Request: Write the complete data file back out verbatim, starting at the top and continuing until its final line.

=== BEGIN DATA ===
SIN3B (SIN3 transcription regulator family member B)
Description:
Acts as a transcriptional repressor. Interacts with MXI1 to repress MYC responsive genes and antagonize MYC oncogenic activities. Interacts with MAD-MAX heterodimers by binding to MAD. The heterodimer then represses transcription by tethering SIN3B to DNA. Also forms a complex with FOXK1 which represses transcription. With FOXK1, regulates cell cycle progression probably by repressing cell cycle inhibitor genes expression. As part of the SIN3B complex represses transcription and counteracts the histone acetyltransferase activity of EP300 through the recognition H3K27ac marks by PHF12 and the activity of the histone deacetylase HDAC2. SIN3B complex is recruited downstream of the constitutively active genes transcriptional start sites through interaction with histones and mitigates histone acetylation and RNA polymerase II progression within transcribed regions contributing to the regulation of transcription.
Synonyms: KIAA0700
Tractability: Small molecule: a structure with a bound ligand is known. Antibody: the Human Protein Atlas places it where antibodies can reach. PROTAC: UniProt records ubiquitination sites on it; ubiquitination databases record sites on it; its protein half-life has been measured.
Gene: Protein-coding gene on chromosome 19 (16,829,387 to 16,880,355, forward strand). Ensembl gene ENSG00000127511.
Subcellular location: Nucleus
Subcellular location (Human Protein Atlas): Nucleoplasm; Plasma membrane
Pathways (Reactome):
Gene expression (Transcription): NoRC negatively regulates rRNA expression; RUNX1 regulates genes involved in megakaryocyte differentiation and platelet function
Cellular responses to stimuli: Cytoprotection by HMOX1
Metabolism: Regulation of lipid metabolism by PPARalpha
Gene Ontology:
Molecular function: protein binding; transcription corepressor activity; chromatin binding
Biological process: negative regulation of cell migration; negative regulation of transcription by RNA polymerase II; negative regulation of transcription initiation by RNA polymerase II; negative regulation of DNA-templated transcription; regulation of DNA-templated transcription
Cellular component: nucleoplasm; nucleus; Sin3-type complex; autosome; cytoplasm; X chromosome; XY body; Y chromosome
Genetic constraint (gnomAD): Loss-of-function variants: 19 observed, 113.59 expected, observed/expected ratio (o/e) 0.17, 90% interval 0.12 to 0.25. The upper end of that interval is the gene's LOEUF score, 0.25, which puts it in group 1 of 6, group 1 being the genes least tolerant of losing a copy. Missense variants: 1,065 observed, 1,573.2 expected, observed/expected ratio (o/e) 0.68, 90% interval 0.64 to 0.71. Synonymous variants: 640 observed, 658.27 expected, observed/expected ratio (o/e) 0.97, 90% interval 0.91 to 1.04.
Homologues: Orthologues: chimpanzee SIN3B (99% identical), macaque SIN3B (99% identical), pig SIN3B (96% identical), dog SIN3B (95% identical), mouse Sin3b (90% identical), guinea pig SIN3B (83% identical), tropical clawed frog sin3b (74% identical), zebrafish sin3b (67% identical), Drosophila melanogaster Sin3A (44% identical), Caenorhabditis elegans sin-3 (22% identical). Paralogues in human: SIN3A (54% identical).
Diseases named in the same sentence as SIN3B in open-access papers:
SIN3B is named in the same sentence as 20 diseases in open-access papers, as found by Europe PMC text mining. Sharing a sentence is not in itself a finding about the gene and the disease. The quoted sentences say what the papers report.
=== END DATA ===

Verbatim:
SIN3B (SIN3 transcription regulator family member B)
Description:
Acts as a transcriptional repressor. Interacts with MXI1 to repress MYC responsive genes and antagonize MYC oncogenic activities. Interacts with MAD-MAX heterodimers by binding to MAD. The heterodimer then represses transcription by tethering SIN3B to DNA. Also forms a complex with FOXK1 which represses transcription. With FOXK1, regulates cell cycle progression probably by repressing cell cycle inhibitor genes expression. As part of the SIN3B complex represses transcription and counteracts the histone acetyltransferase activity of EP300 through the recognition H3K27ac marks by PHF12 and the activity of the histone deacetylase HDAC2. SIN3B complex is recruited downstream of the constitutively active genes transcriptional start sites through interaction with histones and mitigates histone acetylation and RNA polymerase II progression within transcribed regions contributing to the regulation of transcription.
Synonyms: KIAA0700
Tractability: Small molecule: a structure with a bound ligand is known. Antibody: the Human Protein Atlas places it where antibodies can reach. PROTAC: UniProt records ubiquitination sites on it; ubiquitination databases record sites on it; its protein half-life has been measured.
Gene: Protein-coding gene on chromosome 19 (16,829,387 to 16,880,355, forward strand). Ensembl gene ENSG00000127511.
Subcellular location: Nucleus
Subcellular location (Human Protein Atlas): Nucleoplasm; Plasma membrane
Pathways (Reactome):
Gene expression (Transcription): NoRC negatively regulates rRNA expression; RUNX1 regulates genes involved in megakaryocyte differentiation and platelet function
Cellular responses to stimuli: Cytoprotection by HMOX1
Metabolism: Regulation of lipid metabolism by PPARalpha
Gene Ontology:
Molecular function: protein binding; transcription corepressor activity; chromatin binding
Biological process: negative regulation of cell migration; negative regulation of transcription by RNA polymerase II; negative regulation of transcription initiation by RNA polymerase II; negative regulation of DNA-templated transcription; regulation of DNA-templated transcription
Cellular component: nucleoplasm; nucleus; Sin3-type complex; autosome; cytoplasm; X chromosome; XY body; Y chromosome
Genetic constraint (gnomAD): Loss-of-function variants: 19 observed, 113.59 expected, observed/expected ratio (o/e) 0.17, 90% interval 0.12 to 0.25. The upper end of that interval is the gene's LOEUF score, 0.25, which puts it in group 1 of 6, group 1 being the genes least tolerant of losing a copy. Missense variants: 1,065 observed, 1,573.2 expected, observed/expected ratio (o/e) 0.68, 90% interval 0.64 to 0.71. Synonymous variants: 640 observed, 658.27 expected, observed/expected ratio (o/e) 0.97, 90% interval 0.91 to 1.04.
Homologues: Orthologues: chimpanzee SIN3B (99% identical), macaque SIN3B (99% identical), pig SIN3B (96% identical), dog SIN3B (95% identical), mouse Sin3b (90% identical), guinea pig SIN3B (83% identical), tropical clawed frog sin3b (74% identical), zebrafish sin3b (67% identical), Drosophila melanogaster Sin3A (44% identical), Caenorhabditis elegans sin-3 (22% identical). Paralogues in human: SIN3A (54% identical).
Diseases named in the same sentence as SIN3B in open-access papers:
SIN3B is named in the same sentence as 20 diseases in open-access papers, as found by Europe PMC text mining. Sharing a sentence is not in itself a finding about the gene and the disease. The quoted sentences say what the papers report.